We rapidly came to the same conclusion. We found the best rpm to shoot at starting at our closest possible shoot out to our longest possible shot in 1 foot increments. We were then going to calculate the distance to the target based on trigonometry and the limelight elevation angle and then use that distance to index into our interpolation data … until we realized that we could just also record the angle at each of the test distances distances and then index the interpolation table by elevation angle and directly obtain the correct motor speed!

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I’m just going to add here that my AMB Calculator uses a lot of fundamental physics in the derivation of its equations, and all of those derivations are documented and explained. If you’re interested in seeing how physics is used in FRC, the docs might be an interesting read.

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Thank you all so much, the replies helped me get a much clearer image of where I stand and what direction I should take, So I believe my team is covered enough in the basic physics required for predesigning, for the wheel interaction systems I should teach estimation tools and calculators rather than real equations. and then we could leave more room and experience for iterating and testing as well.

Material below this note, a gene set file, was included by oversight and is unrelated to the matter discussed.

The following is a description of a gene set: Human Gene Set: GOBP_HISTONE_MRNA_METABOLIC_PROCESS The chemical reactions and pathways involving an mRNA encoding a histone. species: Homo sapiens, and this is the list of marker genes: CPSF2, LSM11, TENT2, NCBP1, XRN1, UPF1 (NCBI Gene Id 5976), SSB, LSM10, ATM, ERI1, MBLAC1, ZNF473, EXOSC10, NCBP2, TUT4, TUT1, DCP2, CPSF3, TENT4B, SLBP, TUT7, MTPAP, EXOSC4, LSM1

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To provide my team’s version of physics, I’d say our practice is the best equation we could use, doesn’t fit the game piece and exact real world scenario as well as a rapid prototype. We guestimate compression, grip, torque, speed, etc, then adjust to get the best result as well as creating lines of best fit for things like speed on a shooter. I asked our head mentor this exact question last week so I could prepare myself for the season better and he had a good outlook in the sense of we can control our shop variables and make the ball pressure, grip, etc, as close to perfect for an equation, but what will we actually play with? it’s better to just safely do most of the time and see what actually works over several trials.